The VoIP phone 100 is connected to the Internet through an access point (AP) and is able to perform VoIP related controls and operations independently. The middle-ware layer 140 of the VoIP phone 100 thus has a complicated software architecture. Specifically, the middle-ware layer 140 takes charge of tasks corresponding to session initiation protocol (SIP) 141, network address translation traversal (NAT-T) 142, real time streaming protocol (RTSP) 143, real time transport control protocol (RTCP) 144, resource reserve protocol (RSVP) 145, differentiated services (DiffServ) 146, audio protocol (e.g. G.711 audio codec protocol) 147, quality of service (QoS) 148, real time transport protocol (RTP) 149, and others. Additionally, SIP 141 takes charge of addressing, capability exchange, registration, call setup, and others. QoS 148 takes charge of packet reordering, adaptive jitter compensation, packet lost handling, flow control, echo cancellation, and others. RTP 149 takes charge of payload type identification, sequence numbering, time stamping, delivery monitoring, and others.

As described, the VoIP phone 100 has a complicated software architecture, especially in the middle-ware layer 140. To achieve related complicated computation, the VoIP phone 100 should be implemented by high-level hardware, thereby increasing overall cost. Additionally, complicated computation causes large power consumption and thus decreases available power-on/standby duration for the VoIP phone 100. In conclusion, although the VoIP phone 100 of the prior art has a good mobility, its high price and excessive power consumption are two major drawbacks that repel common consumers.

SUMMARY OF THE INVENTION

According to an embodiment of the present invention, the present invention discloses a voice over Internet protocol (VoIP) system, comprising: a first device, disposed in a wireless local area network (WLAN) and connected to an Internet, for performing voice communication with a remote device through the Internet, wherein the first device processes audio information received during the voice communication with the remote device to generate at least a playback audio packet, sends out the playback audio packet through the WLAN, receives at least a captured audio packet through the WLAN, and processes the captured audio packet to generate audio information to be sent out during the voice communication with the remote device; and a second device, disposed in the WLAN, for receiving the playback audio packet through the WLAN, playing audio information contained in the playback audio packet, capturing outside audio information to generate the captured audio packet, and sending out the captured audio packet through the WLAN.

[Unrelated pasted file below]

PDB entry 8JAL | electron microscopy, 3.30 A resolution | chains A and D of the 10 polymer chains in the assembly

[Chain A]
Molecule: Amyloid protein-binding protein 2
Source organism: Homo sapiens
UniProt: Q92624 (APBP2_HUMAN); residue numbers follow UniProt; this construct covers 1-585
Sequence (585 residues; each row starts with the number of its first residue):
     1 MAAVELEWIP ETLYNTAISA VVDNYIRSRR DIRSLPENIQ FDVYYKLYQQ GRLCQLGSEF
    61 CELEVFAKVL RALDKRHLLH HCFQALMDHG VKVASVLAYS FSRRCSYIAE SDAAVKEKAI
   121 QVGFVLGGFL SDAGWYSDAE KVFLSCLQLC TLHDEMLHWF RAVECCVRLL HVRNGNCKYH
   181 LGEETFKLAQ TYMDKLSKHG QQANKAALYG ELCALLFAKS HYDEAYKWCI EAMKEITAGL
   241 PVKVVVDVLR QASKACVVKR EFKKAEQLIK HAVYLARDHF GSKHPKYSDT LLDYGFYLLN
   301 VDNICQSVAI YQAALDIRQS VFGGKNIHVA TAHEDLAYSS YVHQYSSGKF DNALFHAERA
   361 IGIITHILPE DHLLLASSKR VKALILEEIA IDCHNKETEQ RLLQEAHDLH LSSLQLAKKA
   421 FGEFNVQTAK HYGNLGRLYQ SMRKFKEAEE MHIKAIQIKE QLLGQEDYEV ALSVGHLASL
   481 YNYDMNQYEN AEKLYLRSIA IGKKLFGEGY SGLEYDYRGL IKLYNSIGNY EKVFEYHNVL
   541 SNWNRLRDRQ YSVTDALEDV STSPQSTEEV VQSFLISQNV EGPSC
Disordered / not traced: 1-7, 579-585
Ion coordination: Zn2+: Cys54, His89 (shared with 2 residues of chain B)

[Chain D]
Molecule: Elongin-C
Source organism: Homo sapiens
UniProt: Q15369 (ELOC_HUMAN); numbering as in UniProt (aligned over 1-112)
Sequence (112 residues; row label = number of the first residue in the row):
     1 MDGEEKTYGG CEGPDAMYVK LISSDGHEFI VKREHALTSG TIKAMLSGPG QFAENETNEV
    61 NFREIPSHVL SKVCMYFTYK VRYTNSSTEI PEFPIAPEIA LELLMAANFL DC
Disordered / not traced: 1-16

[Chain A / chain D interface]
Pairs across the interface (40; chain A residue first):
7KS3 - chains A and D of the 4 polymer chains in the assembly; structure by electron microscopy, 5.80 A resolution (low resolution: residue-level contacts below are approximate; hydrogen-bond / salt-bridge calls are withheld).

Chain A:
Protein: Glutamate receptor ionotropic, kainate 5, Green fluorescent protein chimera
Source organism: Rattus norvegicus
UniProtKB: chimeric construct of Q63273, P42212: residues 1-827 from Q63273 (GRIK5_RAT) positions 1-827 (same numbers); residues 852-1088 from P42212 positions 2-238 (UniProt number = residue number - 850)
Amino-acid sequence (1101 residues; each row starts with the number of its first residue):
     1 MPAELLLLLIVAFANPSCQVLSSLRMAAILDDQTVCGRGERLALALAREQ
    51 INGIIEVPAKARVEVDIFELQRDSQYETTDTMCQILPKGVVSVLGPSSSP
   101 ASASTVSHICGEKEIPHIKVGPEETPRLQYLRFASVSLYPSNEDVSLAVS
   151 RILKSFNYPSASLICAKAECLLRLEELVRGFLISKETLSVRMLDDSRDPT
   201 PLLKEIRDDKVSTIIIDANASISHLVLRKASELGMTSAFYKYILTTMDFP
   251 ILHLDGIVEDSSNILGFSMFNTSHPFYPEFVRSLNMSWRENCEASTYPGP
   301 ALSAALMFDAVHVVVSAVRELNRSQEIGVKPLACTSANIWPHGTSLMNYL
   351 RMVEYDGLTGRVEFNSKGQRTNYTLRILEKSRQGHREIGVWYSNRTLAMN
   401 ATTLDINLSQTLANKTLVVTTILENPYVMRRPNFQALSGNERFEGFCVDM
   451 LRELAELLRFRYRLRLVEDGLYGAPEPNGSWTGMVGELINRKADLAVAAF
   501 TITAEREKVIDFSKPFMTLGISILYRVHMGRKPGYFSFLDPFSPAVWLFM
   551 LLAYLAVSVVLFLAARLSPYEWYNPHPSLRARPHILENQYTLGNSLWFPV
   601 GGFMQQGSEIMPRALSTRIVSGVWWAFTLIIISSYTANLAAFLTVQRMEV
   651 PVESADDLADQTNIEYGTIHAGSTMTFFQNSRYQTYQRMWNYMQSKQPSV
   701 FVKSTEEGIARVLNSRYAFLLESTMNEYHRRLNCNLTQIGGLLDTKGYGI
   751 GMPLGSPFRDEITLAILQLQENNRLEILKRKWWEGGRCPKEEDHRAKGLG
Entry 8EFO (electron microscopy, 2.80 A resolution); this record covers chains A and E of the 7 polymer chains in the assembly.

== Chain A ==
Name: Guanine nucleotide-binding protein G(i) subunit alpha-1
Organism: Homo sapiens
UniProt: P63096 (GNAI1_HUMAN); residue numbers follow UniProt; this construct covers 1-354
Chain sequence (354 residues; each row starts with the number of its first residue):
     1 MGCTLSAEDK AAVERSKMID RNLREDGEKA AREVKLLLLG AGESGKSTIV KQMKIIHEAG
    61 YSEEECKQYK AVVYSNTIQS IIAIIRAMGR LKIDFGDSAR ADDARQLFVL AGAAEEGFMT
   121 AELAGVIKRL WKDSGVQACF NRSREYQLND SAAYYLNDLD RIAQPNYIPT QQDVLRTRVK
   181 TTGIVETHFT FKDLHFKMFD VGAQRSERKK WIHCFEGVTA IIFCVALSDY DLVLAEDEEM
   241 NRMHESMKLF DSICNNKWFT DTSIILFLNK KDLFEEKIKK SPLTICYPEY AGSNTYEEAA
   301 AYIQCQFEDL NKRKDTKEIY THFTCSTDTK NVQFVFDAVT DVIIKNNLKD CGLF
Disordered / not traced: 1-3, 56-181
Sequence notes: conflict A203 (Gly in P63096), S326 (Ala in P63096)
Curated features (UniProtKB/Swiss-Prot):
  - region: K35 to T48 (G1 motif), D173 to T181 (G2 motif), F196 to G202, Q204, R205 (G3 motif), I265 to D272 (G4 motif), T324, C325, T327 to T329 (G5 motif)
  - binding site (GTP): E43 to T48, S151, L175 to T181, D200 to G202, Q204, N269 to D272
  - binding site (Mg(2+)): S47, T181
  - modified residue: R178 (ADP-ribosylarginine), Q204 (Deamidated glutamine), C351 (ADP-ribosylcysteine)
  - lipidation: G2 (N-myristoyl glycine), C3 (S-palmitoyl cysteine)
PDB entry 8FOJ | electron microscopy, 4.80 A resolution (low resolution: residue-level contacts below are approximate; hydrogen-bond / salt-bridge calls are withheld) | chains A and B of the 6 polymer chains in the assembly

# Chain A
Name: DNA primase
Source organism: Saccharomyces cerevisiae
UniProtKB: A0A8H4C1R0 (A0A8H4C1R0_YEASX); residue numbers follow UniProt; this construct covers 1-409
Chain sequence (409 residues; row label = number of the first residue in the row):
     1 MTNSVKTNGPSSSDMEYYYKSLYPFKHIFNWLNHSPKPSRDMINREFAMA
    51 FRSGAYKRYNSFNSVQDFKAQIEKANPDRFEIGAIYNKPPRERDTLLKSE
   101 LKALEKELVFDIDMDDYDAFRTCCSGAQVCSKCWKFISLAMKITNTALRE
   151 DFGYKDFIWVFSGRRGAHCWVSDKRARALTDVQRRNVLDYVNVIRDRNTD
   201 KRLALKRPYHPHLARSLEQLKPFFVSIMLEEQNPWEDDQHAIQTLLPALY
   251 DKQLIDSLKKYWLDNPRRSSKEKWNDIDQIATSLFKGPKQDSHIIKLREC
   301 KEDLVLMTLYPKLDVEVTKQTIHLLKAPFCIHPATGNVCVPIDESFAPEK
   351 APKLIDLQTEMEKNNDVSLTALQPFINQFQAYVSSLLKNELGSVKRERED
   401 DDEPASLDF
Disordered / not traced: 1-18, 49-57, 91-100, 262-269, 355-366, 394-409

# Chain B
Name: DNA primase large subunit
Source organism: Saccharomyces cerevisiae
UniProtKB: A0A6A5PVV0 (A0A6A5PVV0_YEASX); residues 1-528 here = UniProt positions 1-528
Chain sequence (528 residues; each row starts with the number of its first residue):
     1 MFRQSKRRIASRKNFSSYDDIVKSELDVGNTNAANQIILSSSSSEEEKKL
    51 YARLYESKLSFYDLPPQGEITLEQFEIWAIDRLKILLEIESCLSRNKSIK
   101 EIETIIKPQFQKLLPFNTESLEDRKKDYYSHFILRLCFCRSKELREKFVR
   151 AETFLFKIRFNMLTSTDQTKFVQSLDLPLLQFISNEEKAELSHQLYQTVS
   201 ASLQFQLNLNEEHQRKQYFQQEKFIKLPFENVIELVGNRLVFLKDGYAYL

According to another embodiment of the present invention, the present invention discloses a WLAN device, for performing voice communication with a remote device through a first device, comprising: a WLAN interface, for receiving at least a playback audio packet generated by the first device during the voice communication with the remote device through a WLAN, getting audio information-to-be-played out of the playback audio packet, inserting audio information captured by the WLAN device into at least a captured audio packet, and sending the captured audio packet to the first device through the WLAN for the first device to perform the voice communication with the remote device; a microphone, coupled to the WLAN interface, for capturing outside audio information to be inserted into the captured audio packet by the WLAN interface; and a speaker, coupled to the WLAN interface, for playing audio information-to-be-played got out of the playback audio packet by the WLAN interface.

According to still another embodiment of the present invention, the present invention discloses a WLAN device, comprising: a WLAN interface, for receiving at least a playback music packet through a WLAN and getting music information-to-be-played out of the playback music packet; and a speaker, coupled to the WLAN interface, for playing music information-to-be-played got out of the playback music packet by the WLAN interface.

These and other objectives of the present invention will no doubt become obvious to those of ordinary skill in the art after reading the following detailed description of the preferred embodiment that is illustrated in the various figures and drawings.

BRIEF DESCRIPTION OF THE DRAWINGS

FIG. 1 is a schematic diagram illustrating an example of a software architecture of a VoIP phone of the prior art.

FIG. 2 is a schematic diagram illustrating an embodiment of a VoIP system of the present invention.

FIG. 3 is a schematic diagram illustrating an example of a software architecture of a first device in FIG. 2.

FIG. 4 is a schematic diagram illustrating an example of a hardware architecture of a second device in FIG. 2.

FIG. 5 is a schematic diagram illustrating an example of a software architecture of a second device in FIG. 2.

DETAILED DESCRIPTION

FIG. 2 is a schematic diagram illustrating an embodiment of a voice over Internet protocol (VoIP) system 220 of the present invention. As shown, the VoIP system 220 comprises a first device 230 and a second device 240. The first device 230 and the second device 240 are disposed in a wireless local area network (WLAN) 210. The two devices 230, 240 can communicate wirelessly with each other according to a WLAN protocol, such as an institute of electrical and electronics engineers (IEEE) 802.11 series protocol or a wireless fidelity (Wi-Fi) protocol. Additionally, the first device 230 is connected to an Internet 250. Specifically, the first device 230 is one of the electronic devices having processing capability, having WLAN interfaces, and capable of being connected to the Internet 250, such as a computer or a media center. The second device 240 is one of the electronic devices having WLAN interfaces and capable of capturing and playing sounds (e.g. audio information or music information), such as a handheld phone having a WLAN interface.